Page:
My SSS says that by 2041 payroll taxes collected will be enough to only pay about 78%.
    Either way, this unfunded liability along with the others is going to cause major problems in the future. This will probably have to be resolved within my lifetime. These liabilities already exist, they cannot be wished away, either taxes must go up, benefits must go down, or some combination of the two. By the way, politicians have no incentive to fix this.
    Maybe national health care, if implemented will lower life spans and this will help social security. Maybe the US will open its borders and this will help social security.
    It will be amazing to see what happens when the government eventually has to start paying for these liabilities with general funds. Treasury security investors will see this and the default risk premium will shoot up, and this might be the end of the welfare state.

  9. Just removing the income cap on SS taxes is enough to fund social security indefinitely. So I don’t really think we are going to have some sort of “major crisis”.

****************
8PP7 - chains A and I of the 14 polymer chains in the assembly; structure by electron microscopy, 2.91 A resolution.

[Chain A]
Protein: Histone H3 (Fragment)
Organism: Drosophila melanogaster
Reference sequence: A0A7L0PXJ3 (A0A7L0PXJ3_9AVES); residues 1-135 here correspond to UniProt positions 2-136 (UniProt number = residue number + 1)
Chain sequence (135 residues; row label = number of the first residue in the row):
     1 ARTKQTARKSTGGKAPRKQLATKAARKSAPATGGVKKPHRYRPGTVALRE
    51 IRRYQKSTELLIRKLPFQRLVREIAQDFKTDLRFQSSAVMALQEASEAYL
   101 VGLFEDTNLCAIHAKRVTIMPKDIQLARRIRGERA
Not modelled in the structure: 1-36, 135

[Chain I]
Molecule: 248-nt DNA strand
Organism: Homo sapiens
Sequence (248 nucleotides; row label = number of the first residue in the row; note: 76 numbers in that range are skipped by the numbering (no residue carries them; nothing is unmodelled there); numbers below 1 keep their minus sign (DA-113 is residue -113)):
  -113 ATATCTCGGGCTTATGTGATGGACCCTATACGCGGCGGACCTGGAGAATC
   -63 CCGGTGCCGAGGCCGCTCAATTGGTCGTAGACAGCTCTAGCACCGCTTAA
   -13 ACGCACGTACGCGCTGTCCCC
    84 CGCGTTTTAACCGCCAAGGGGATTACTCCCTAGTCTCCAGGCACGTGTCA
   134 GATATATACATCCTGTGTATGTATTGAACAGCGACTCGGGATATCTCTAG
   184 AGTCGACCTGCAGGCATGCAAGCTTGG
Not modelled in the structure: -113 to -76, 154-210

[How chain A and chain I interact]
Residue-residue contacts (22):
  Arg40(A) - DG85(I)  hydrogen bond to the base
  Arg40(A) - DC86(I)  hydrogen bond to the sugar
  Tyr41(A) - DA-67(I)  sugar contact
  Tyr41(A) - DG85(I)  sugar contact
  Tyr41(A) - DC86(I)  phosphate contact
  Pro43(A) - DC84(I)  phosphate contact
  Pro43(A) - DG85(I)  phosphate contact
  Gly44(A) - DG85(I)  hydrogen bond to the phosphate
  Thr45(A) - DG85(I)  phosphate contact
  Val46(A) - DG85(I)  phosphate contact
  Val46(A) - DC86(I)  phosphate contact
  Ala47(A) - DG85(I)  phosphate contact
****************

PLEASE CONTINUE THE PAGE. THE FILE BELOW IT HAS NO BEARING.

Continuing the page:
10. I tried requesting a form, but apparently I am not in their system. Is that bad?

  11. Anonymous says

    I don’t have one of my reports handy, but doesn’t it only report social security wages? I think I remember my form only being useful as a reference for the increases in the cap over the past ten years… (i.e., income in excess of the ss cap isn’t reported)

  12. Dave Tuck says

    I understand that I may be incorrect. From what I have read, removing the income cap will only postpone the funds return to a true pay as you go system. Most importantly it would have huge economic costs because of raising the marginal tax rate. Could you please post sources of information leading to your conclusion. Here are two sources which have good information as to why I think it will not work.

  13. I too was surprised how much I might get from social security. I’ve been taught not to rely on it so long that I’d forgotten that it might actually make a difference.

    This amount on top of my current retirement savings would be fantastic.

  14. Allen @ Good Money Blog says

    Same here. If I ever get anything from social security 30 some years later, I’ll treat that as bonus.

  15. dan isaacs says

    As Andy indicated, raising the cap on contributions to 120K from it’s current ~95k would make them solvent through 2100. It’s easy to fix this “problem”.

    Medicare, OTH, is not so simple to fix.